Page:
Moist air does, at least close enough; but not water vapor.

In fact, no. CO2 is very far from being an ideal gas. That's why it is so useful.
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wrote:

It certainly does. High pressure steam (which is emphatically *NOT* water vapor, rather is super-saturated) does not. Learn something!

Good grief. You really are a loser.

Bullshit.
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On Monday, January 27, 2014 7:49:19 PM UTC-5, snipped-for-privacy@attt.bizz wrote:

I'm sure it is impossible to explain this, or anything else, to you. But f or the benefit of others:
any gas behaves as an ideal gas if the temperature is high enough, the pres sure is low enough, AND.....important........it is a single phase system.
CO2 as commonly used is a two phase system. As it is used, liquid phase co nverts to gaseous, maintaining a reasonably stable pressure at the given te mperature. If this were not true, an air rifle could not possibly shoot ac curately, and a number of other applications would be much more difficult. The highly useful property of relatively stable pressure is caused by the phase change - phase change is not part of the ideal gas equation, because it doesn't happen in an ideal gas.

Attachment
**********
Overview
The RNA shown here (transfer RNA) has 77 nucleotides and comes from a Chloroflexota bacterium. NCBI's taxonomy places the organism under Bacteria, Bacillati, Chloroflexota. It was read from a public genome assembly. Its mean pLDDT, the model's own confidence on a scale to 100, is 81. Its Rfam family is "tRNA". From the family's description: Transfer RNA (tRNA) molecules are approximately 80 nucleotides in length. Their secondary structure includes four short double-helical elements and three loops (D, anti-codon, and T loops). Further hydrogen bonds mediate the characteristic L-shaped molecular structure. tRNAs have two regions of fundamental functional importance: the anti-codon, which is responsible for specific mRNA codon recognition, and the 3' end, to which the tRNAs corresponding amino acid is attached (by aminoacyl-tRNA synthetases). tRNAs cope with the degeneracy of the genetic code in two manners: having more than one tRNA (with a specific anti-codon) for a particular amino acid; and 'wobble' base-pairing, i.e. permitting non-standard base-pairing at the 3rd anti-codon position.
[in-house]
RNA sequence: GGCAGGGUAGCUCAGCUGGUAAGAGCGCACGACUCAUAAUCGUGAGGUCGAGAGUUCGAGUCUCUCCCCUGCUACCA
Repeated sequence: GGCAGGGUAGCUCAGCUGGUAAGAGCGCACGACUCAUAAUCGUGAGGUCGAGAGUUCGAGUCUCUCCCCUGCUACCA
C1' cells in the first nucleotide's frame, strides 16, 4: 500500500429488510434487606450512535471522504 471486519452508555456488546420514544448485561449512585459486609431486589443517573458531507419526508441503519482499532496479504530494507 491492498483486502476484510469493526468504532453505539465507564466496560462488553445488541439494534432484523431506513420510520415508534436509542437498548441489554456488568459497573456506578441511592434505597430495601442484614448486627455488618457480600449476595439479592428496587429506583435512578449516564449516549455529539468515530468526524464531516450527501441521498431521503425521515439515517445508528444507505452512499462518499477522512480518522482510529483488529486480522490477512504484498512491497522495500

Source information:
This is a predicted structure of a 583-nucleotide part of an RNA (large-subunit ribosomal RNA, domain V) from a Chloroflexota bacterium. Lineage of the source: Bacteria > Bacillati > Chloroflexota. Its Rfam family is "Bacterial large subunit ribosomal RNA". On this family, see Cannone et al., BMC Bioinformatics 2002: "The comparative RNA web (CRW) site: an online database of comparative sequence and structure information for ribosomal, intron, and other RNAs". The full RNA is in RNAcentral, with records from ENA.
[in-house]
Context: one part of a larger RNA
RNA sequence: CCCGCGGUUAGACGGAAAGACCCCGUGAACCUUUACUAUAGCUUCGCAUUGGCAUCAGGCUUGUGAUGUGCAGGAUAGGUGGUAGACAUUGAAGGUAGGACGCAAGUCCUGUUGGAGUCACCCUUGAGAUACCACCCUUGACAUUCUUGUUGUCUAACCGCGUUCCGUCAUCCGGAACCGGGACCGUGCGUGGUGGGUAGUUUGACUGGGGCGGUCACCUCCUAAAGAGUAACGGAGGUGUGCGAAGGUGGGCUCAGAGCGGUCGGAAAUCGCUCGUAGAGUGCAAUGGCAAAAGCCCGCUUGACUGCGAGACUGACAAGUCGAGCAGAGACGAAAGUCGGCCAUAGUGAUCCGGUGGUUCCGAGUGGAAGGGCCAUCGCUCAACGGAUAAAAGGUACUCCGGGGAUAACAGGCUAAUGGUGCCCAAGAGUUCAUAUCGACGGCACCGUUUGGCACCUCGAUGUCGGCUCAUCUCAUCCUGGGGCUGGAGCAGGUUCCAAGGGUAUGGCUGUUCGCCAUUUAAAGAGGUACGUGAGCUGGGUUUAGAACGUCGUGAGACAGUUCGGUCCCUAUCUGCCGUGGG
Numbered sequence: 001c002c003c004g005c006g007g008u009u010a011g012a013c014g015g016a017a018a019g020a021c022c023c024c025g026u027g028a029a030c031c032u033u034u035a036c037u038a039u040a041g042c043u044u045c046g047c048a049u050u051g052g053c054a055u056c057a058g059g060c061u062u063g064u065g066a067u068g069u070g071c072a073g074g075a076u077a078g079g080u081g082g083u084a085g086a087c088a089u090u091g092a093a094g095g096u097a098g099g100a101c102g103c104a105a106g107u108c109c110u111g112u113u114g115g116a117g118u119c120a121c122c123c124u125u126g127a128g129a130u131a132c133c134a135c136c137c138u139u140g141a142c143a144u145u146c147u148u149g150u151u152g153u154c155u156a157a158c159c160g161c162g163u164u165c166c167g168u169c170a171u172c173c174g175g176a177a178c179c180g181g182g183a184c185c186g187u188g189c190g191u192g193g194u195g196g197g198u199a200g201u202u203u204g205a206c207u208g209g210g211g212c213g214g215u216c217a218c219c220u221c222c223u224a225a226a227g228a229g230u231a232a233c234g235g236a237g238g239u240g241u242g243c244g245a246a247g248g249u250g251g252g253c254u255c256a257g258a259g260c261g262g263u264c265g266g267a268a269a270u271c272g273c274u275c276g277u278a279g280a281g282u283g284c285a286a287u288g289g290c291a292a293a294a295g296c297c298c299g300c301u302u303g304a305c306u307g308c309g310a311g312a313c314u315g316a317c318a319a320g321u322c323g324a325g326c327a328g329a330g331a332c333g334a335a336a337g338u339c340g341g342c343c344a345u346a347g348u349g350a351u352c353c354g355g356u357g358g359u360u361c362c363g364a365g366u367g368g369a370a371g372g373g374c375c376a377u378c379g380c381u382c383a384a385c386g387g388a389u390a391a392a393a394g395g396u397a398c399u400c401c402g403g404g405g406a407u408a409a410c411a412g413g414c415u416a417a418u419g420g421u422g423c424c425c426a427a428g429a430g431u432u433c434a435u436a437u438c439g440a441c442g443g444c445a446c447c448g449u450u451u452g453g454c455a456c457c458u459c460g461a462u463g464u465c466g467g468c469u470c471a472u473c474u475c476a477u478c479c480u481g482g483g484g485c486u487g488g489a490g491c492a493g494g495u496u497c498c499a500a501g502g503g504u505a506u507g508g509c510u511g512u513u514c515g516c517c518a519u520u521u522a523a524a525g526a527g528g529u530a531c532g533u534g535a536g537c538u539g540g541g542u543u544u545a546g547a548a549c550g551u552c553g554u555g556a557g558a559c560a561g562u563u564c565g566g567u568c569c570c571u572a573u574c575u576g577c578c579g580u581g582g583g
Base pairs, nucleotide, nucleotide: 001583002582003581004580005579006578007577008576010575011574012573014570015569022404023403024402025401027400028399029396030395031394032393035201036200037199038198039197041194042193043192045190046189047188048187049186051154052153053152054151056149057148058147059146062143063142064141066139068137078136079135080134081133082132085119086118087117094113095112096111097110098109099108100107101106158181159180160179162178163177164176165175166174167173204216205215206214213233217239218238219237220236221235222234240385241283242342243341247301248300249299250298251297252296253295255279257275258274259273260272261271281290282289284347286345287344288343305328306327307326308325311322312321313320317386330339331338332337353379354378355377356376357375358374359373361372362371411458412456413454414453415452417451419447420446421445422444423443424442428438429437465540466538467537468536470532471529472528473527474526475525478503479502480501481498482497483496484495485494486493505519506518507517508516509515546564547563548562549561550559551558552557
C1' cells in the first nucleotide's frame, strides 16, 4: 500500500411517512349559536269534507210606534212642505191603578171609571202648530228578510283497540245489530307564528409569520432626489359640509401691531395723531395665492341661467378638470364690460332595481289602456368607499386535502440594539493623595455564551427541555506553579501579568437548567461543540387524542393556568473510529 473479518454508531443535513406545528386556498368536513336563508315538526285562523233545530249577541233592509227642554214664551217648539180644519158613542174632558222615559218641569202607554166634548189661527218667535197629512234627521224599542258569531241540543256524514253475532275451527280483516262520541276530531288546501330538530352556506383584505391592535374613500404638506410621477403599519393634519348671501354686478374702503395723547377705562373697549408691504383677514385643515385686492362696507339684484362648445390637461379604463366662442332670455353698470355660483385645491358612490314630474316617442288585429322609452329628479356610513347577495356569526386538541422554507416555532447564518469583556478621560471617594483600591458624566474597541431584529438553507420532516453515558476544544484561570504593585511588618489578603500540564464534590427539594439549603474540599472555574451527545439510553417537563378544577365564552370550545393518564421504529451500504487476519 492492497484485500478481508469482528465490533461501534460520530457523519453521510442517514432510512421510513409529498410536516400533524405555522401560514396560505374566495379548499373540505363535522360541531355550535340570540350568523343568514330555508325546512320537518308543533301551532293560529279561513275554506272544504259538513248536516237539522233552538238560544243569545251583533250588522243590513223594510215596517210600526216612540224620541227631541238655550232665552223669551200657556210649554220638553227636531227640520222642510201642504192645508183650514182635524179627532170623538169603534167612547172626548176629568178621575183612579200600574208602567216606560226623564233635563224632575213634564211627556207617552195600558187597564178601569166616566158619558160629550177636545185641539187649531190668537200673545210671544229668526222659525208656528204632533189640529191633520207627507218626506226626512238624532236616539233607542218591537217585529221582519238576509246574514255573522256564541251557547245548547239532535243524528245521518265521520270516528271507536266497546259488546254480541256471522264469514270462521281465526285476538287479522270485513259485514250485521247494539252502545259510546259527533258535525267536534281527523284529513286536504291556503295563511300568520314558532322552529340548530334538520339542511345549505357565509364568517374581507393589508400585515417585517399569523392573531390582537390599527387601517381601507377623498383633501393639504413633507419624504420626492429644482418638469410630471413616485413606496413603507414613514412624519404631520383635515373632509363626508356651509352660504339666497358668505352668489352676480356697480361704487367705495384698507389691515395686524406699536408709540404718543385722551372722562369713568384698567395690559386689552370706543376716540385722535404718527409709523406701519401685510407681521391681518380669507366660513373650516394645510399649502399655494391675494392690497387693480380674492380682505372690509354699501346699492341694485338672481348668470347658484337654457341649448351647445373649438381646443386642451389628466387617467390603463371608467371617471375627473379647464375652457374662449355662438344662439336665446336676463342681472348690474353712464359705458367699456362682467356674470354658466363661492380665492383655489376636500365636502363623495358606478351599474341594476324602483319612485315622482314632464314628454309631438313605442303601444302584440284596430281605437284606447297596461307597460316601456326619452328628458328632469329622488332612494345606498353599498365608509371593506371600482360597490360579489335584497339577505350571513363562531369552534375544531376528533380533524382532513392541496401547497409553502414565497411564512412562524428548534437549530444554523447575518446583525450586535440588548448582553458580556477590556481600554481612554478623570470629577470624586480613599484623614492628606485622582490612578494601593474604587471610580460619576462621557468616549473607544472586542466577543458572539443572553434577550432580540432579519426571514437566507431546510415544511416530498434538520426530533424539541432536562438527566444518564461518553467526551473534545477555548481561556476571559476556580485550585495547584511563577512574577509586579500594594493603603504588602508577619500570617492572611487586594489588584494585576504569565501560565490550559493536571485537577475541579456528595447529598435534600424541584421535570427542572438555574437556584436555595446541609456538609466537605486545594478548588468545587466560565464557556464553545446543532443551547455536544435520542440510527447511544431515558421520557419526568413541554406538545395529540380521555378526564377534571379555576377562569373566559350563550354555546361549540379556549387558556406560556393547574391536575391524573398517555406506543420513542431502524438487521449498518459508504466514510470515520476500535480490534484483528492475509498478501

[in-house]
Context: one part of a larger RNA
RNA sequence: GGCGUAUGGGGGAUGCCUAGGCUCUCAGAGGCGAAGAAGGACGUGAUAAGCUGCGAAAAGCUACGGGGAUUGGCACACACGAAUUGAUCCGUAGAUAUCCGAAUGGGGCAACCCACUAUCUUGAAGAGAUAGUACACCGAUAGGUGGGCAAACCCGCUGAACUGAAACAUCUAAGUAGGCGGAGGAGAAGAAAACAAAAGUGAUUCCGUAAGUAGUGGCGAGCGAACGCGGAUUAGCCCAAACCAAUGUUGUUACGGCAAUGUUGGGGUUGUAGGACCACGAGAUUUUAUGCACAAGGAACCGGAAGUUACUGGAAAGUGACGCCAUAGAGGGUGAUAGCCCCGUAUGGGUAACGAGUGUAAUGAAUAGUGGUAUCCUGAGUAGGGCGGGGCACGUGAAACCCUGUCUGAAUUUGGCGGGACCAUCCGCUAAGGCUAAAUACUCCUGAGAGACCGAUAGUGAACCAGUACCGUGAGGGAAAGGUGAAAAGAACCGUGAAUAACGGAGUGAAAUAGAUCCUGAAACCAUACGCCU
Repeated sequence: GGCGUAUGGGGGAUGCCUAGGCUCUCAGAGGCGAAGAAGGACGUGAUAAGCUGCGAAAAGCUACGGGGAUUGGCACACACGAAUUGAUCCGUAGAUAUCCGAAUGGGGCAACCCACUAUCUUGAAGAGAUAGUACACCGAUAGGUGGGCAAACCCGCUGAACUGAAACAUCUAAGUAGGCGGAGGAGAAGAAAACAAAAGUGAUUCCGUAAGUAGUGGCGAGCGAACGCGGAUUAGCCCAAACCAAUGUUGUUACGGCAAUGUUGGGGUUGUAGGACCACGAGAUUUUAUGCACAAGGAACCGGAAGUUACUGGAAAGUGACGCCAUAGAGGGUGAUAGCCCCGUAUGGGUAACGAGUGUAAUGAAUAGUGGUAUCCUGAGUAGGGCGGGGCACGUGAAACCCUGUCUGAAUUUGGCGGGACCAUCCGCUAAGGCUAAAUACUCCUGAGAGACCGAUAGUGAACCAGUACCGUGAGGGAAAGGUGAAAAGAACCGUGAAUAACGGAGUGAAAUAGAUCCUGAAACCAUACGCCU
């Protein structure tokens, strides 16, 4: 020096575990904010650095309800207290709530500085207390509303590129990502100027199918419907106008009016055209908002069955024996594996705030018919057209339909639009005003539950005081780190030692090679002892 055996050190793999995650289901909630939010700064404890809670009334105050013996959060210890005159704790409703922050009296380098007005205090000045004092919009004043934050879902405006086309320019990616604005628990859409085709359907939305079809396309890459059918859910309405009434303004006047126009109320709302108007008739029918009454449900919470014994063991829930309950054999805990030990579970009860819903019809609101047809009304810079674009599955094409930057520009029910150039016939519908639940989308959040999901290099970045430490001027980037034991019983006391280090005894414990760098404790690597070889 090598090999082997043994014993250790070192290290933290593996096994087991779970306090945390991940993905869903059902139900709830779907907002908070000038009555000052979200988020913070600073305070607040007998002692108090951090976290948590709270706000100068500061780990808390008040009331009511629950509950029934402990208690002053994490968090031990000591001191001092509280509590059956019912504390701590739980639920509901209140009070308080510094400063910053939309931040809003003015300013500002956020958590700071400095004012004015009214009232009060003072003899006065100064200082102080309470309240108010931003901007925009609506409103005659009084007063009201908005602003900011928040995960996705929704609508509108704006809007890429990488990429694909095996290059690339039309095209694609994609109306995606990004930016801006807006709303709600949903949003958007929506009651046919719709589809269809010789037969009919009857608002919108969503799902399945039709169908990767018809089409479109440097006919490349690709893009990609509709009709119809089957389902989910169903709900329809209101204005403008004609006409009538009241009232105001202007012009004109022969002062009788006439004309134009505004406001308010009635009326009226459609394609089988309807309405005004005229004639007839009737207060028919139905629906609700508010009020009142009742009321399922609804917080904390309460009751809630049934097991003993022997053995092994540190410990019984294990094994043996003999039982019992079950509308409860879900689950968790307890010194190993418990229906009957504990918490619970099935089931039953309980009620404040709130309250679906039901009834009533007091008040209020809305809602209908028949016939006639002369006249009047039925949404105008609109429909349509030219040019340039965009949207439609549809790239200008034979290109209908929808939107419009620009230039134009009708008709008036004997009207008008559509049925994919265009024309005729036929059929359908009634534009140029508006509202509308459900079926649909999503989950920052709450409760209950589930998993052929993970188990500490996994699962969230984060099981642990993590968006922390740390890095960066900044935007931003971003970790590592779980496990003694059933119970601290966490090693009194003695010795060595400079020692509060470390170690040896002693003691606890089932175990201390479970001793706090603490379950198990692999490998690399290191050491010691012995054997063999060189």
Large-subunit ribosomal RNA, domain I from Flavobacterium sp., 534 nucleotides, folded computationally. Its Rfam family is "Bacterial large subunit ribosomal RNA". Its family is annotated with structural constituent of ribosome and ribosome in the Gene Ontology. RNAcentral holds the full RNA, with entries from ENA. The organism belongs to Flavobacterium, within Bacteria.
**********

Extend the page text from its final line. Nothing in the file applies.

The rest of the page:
The fact of a two phase system existing, such as in a CO2 tank, or anywhere you have water in liquid and gaseous phases together, indicates that tempe rature is low enough and pressure high enough that you cannot assume ideal gas conditions. A humidifier contains liquid water. Oops.
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wrote:

No, if it's saturated it doesn't behave as an ideal gas. Otherwise, as this case, it certainly does. Idiot.

You really are a dumbass. I already stated the phase change issue.

Idiot. Do at least try to read. Then attempt a thought. It will be a new experience.